Nothing but ocean, cloud and the cold brilliance of the hazy sun.
At the mouth of the lagoon where the creek and the sea clash, the wrack of last night's chaos litters the shore. Bleached, sodden planks, branches, tree trunks; everything wrapped in tangled weed, everything spattered and mixed with gouts of creamy white and yellow foam. The bulkier masses of spume along the strand line shiver in the wind and release small scraps that dance off along the beach with the sudden gusts. A white-faced heron steps nervously at the edge of the lagoon where the water's calmer; it steps nervously, crouches, waits, then takes flight: a slow leap into the air and the lazy lifting and falling; the bird banks and alights on the sandbar on the far side of the lagoon, beyond the log jam. Nearby, a red-billed gull stands alone at the water's edge, one wing drooping; it fluffs its feathers and settles its wings, sleeking them down. But the drooping wing — the left — won't stay put. The gull flicks it several times, but each time it falls back, its tip just touching the wet sand. After a storm, the small corpses of birds can often be found on beaches like this — petrels, prions, shearwaters, terns, gulls, occasionally something larger. What kills them? Exhaustion, perhaps — the additional effort of flying in violent, turbulent winds; perhaps an unexpected dousing? I don't know; I'm guessing; I make a note to ask my friends who might have a sounder basis for speculation.
But this gull... with a wing like this, flying will be difficult, perhaps impossible and, if so, the outcome is inevitable. Nature has no sentiment.
Rain. The showers come and go, drifting in misty veils from the sea, inland across the face of Te Whaurangi, the headland; past the small side valley with its regenerating bush; on up the main valley. Bill drives up in his ute, climbs out, pulls out a builder's tape and measures the door of the lounge. He comes over to where we sit at the tables next to the kitchen. The conversation begins with the weather, of course.
" We had 319 mm of rain this January," he says.
I ask him how much they'd expect in a typical January.
"About a hundred would be a wet January."
Everyone we meet talks about the weather. It's usually the first topic and the attitude's usually the same: incredulity, commiserations, outright grizzling. But last night we saw a different attitude in action. The rain had eased off but the wind still blew hard and gusty, and the British guy camped near us with his German partner and their two delightful little kids took his opportunity. Down on the flats by the stream, he flew his kite, rushing it through the semi-darkness, making it swoop and soar, making the most of the wind.
"He couldn't resist it," his partner said, and we thought what a marvellous way to turn a constraint into an opportunity to have fun with the kids. Anne-Marie tells me later how she'd walked the dogs along one of Whanganui's beaches one day when a vicious wind scouring the beach had driven away almost everyone but the hardiest of dog-walkers and other fools. She'd heard someone call her name; looked around and recognised someone from her workplace.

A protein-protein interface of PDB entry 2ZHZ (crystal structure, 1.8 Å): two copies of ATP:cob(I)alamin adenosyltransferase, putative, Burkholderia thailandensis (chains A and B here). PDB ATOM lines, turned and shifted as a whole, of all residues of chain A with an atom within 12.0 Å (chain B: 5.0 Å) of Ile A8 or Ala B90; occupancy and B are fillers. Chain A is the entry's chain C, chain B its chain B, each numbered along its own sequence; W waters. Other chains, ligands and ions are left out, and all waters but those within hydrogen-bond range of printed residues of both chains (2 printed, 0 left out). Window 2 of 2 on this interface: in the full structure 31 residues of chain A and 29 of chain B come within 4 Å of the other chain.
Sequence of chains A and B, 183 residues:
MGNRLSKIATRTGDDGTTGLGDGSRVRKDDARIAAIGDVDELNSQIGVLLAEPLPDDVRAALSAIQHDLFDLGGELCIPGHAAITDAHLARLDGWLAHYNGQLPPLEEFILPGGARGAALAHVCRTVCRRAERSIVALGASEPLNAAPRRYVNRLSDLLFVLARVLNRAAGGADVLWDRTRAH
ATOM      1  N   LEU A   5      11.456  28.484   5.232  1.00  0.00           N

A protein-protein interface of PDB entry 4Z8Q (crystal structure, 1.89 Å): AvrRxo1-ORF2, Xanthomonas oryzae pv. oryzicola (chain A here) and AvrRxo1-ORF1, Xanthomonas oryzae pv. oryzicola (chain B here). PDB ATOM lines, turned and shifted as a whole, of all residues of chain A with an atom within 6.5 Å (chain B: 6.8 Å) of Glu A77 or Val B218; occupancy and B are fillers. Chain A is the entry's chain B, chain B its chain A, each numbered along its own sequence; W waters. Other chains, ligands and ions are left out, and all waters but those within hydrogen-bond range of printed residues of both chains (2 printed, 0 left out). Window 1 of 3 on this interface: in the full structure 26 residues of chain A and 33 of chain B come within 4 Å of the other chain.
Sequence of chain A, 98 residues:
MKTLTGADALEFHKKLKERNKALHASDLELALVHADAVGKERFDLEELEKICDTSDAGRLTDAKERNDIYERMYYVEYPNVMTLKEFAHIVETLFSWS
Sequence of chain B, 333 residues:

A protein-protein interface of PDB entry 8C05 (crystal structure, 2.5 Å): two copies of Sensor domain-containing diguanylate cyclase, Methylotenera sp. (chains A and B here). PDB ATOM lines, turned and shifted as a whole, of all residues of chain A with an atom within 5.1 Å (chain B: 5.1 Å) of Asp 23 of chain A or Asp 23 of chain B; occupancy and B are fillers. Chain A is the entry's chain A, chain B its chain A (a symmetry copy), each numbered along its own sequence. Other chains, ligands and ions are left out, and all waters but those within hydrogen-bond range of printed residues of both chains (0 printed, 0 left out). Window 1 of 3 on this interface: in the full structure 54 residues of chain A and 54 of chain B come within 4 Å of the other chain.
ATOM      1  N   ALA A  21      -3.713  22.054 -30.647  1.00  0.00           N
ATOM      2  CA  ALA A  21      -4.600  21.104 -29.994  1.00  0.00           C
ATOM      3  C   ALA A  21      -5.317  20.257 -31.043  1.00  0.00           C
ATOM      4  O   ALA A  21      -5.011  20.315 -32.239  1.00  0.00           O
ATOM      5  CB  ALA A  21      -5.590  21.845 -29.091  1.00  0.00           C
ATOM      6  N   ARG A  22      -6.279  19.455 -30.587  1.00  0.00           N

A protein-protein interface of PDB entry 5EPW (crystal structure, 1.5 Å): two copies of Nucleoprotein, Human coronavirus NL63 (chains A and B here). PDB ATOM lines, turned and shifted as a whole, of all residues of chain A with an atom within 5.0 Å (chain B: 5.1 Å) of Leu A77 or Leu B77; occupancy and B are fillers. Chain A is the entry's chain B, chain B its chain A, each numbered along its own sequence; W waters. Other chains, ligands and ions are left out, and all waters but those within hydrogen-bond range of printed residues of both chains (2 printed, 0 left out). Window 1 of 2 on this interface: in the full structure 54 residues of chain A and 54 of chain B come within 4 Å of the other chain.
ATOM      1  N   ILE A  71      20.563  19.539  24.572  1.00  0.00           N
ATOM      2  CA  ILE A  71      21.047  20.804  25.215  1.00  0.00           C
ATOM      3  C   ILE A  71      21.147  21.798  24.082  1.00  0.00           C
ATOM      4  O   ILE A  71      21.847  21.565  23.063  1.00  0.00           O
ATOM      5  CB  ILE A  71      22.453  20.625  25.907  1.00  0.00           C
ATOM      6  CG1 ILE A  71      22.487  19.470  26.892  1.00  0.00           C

"I love this wind!" he'd said.
He was a keen wind surfer. Perhaps, for the kite-flyer and the wind surfer, lousy weather amounts to a fine, calm, lounge-on-the-beach day. One of the best-known sayings of Gautama Buddha begins, "We are what we think. All that we are arises with our thoughts." So rain is rain, wind is wind, but good weather and lousy weather are what we think they are.
I think this weather's great for reading and writing, but I wouldn't mind a bit of warm sunshine.
The gull with the injured wing still stands at the water's edge, not far from the mouth of the stream, near where we saw it this morning. It flicks the wing often, apparently irritated by its inability to fold it fully. It makes a little run and pecks at something in the water. A sad sight — a life soon to end but still determined to live.
But suddenly the gull runs upstream and launches into the air. It flies up, over the sandbar, turns and settles. The flight seems strong, although the wing doesn't move as easily as a normal wing; the tips of the wings point downwards more than in the flight of other gulls. Nevertheless, if I hadn't known about the injury — or perhaps it's a deformity — I wouldn't have noticed anything out of the ordinary about the flight. Maybe it has a future beyond a matter of days. Nature has no sentiment, but does have an enormous capacity to surprise.
Rain again last night. I woke some time in the small hours of the morning to hear it pouring down; didn't care and dropped back to sleep. This morning the sky seems lighter, the cloud higher and with more structure; at times one could almost believe the sun might break through.